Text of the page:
Congratulations to Ethiopian-born scientist Gebisa Ejeta on receiving the National Medal of Science, the highest recognition the United States awards to scientists.

Dr. Ejeta is acclaimed as one of the world's leading plant geneticists. He specializes in the study of sorghum, a popular source of food in Africa. In 2009, Dr. Ejeta won the prestigious World Food Prize for developing a sorghum hybrid that is resistant to both drought and the parasitic weed
Striga, which commonly invades farms in Africa. Read more.(Image: Dr. Gebisa Ejeta, Purdue University)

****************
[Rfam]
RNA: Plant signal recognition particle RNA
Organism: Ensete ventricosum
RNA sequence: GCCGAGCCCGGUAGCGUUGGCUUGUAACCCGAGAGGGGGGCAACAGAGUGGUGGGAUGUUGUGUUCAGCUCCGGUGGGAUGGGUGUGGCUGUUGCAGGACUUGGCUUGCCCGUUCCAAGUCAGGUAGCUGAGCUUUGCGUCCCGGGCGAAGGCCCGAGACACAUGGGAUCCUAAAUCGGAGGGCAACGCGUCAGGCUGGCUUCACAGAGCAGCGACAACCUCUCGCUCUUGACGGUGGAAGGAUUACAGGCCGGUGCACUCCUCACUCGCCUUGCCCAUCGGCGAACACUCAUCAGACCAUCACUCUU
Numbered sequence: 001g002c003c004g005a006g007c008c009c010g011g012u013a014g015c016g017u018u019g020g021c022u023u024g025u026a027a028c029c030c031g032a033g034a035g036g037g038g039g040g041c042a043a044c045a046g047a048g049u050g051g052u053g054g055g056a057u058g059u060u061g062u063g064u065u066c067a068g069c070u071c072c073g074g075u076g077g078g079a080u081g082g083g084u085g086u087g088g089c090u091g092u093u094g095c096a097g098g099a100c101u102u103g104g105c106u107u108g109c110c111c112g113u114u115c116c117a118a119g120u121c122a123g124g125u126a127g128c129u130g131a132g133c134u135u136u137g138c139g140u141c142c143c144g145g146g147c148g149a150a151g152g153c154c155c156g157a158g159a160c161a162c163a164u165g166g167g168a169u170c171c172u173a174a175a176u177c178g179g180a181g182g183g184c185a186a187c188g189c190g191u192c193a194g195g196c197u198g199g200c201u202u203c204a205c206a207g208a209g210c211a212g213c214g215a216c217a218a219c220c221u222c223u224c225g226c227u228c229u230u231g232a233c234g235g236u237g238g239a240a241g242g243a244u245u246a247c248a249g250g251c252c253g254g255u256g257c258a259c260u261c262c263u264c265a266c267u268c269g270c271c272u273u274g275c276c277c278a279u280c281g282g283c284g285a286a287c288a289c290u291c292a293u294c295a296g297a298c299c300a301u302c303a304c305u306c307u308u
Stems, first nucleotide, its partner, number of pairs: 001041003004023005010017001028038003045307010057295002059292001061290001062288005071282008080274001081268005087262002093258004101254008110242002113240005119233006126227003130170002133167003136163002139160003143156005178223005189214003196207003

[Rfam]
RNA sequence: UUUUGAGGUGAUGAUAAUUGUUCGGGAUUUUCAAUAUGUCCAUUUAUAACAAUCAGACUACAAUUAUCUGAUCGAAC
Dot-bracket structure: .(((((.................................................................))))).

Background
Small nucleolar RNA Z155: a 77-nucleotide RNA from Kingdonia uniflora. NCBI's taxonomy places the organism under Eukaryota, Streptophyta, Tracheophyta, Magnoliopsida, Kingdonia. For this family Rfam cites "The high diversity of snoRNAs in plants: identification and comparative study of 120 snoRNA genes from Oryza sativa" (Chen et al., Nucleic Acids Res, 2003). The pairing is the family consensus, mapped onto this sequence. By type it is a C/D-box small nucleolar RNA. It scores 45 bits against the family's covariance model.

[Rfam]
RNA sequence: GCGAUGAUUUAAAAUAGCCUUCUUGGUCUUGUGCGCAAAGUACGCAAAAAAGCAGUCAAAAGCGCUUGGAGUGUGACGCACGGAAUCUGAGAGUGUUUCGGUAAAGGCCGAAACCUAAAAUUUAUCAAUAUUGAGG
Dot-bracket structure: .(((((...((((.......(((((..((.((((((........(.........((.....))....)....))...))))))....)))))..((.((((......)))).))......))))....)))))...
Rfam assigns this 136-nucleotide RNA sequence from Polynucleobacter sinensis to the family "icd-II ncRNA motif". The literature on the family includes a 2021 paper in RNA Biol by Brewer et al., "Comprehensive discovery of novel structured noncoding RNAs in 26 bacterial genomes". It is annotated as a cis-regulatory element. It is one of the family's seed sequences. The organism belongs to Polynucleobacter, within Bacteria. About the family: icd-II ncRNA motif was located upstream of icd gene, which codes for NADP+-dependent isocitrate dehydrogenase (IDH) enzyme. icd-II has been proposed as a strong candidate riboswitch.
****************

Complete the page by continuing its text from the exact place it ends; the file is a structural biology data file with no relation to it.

Gulf Research Program Awards $22 Million to Launch New ‘Mississippi River Delta Transition Initiative’ Consortium.
“Multiple natural and human-made factors are driving major changes to the Mississippi Delta, and how these play out will have profound implications for the Gulf and the nation,” said Lauren Alexander Augustine, executive director of the Gulf Research Program. “The MissDelta project takes advantage of the wealth of expertise in the region and mobilizes multiple institutions to provide the foundation for forward-looking, science-based management of this incredibly important natural resource for the benefit of Gulf residents.” Read more.


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Nilda Rivera, Partnership and Events Manager